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Practices for grieving
One of the most powerful things you can do is to set up a tool for communication with loved ones and friends during this difficult process.
Group messaging apps can feel very personal. You can easily add people, share images and stories, and receive messages in real-time.
As long as everyone has smartphones, group messaging is good choice for smaller groups or those doing planning and logistics.
Add a photo and name (e.g. “Celebrating XX” or "Remembering XXX") for the group. And in admin settings, select if invitees are allowed to invite others.
Facebook Groups provide space for longer-form posts, comment threads, and shared media. They are great for building community and can feel less noisy than a group messenger thread. Facebook groups are also good on both web and mobile.
Add a photo and name (e.g. “Celebrating XX” or "Remembering XXX") as well as an introductory post that gives context to the people you invite to the group and guides them on how to participate.
Creating an email group is a great way to keep a lot of people organized without asking them to learn anything new. An email group creates a new email address that reaches everyone you add to the group, and can allow anyone in the group to write back to everyone else. Email groups are a good choice for wider community to share their memories, grief, and reflections. They are also excellent tools for people who do not use smart phones or apps, as using an email nothing new has to be learned or downloaded to use an email group.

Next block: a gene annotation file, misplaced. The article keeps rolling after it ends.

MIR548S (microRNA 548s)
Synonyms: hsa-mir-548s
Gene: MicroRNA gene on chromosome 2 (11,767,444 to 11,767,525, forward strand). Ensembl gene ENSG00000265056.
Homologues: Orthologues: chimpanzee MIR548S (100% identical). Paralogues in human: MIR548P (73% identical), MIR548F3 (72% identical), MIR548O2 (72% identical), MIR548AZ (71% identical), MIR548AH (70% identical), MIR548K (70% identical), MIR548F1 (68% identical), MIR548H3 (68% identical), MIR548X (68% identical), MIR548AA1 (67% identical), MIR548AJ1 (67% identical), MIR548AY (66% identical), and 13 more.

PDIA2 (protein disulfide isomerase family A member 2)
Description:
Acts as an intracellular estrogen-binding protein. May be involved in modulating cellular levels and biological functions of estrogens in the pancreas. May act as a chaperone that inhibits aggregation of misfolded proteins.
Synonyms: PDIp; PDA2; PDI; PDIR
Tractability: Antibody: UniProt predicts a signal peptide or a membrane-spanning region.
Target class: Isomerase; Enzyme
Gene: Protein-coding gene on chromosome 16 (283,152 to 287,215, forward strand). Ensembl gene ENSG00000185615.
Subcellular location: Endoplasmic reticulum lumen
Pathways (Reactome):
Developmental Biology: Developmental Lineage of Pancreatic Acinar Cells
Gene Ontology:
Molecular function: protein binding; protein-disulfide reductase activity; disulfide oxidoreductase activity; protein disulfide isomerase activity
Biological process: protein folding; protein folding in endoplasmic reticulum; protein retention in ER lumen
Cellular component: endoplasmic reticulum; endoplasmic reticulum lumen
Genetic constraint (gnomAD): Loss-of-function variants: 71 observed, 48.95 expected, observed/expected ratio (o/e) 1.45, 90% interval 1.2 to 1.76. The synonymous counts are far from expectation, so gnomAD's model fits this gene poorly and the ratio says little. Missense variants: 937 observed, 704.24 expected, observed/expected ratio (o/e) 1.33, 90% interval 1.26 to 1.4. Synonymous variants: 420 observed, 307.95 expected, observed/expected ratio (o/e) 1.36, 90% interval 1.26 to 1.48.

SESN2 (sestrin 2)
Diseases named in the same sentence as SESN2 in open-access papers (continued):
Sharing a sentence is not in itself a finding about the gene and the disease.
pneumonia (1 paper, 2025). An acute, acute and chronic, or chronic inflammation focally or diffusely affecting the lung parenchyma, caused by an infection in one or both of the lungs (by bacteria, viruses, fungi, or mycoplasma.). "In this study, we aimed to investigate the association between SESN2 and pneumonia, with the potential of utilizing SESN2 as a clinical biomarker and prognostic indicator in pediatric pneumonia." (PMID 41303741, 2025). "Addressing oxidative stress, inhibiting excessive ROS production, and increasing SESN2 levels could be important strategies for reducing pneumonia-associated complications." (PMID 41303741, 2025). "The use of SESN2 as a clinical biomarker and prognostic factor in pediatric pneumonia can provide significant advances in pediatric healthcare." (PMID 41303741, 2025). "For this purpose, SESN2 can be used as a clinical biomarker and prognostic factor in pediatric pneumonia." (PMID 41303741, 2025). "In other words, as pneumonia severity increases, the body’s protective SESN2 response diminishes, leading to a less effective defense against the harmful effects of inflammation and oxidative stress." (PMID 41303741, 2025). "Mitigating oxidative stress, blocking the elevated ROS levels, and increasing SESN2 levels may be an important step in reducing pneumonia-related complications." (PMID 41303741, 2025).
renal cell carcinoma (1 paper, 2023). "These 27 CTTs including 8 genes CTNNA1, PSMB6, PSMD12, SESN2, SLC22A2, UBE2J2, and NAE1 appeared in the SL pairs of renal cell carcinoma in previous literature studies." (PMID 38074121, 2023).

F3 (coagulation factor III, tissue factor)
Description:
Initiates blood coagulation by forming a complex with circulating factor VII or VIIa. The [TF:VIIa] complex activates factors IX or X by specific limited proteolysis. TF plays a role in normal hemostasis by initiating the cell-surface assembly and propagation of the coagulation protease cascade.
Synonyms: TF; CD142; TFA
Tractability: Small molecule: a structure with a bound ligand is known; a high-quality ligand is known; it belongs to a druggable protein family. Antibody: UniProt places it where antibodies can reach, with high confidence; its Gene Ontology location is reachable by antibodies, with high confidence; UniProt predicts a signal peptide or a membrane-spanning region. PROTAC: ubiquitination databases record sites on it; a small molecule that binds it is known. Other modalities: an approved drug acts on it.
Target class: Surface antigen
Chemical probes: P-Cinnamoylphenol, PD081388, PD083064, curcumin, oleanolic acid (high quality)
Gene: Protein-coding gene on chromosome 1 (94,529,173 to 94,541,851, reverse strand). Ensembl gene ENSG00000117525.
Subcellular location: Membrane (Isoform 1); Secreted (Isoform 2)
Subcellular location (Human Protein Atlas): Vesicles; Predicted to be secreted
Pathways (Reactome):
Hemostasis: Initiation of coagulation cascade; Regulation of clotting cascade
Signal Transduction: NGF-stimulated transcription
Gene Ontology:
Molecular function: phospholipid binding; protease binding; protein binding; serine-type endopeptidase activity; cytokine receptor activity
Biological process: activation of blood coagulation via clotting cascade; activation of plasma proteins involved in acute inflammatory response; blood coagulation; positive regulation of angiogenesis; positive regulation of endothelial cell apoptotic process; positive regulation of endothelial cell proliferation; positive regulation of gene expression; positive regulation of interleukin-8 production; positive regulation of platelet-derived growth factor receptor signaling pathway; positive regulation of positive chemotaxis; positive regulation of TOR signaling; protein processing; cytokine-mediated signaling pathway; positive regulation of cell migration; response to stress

In these conversations you may receive images or videos or hear stories about the person who passed. You may find that you want to collect these stories in a more permanent place. Consider saving these stories to a document or other tool. We've identified some tools that make it easy to do this as a group.
Create a special physical space to go where you can completely focus on grieving.
This could be an altar with photos and objects that remind you of the departed, or any place where you are comfortable to reflect. It could be a photo on the kitchen counter, or something very simple that doesn’t require much space at all.
Consider setting up a regular time to connect with family and friends both before and after the memorial. This is an opportunity to process grief over time, to share stories and reflections, and support one another in this process. To complement this, also make sure you give yourself the solo time you need.
A community vigil, such as lighting a candle or listening to a specific song at the same time every day, can be experienced together or practiced alone.
In person or over video call...
- Talk about what you are feeling
- Share stories and memories
- Sit in silence with each other
- Listen to music
- Offer readings or passages
- Talk about the memorial
- Anything that helps you be with each other
It’s okay to...
- Cry or express yourself
- Not have words
- Let others be uncomfortable or appear to be in pain
- Lose control
- Not be productive
In your personal time...
- Go for walks
- Revisit important places
- Do art (painting, poetry)
- Listen to your body, and do what it wants to do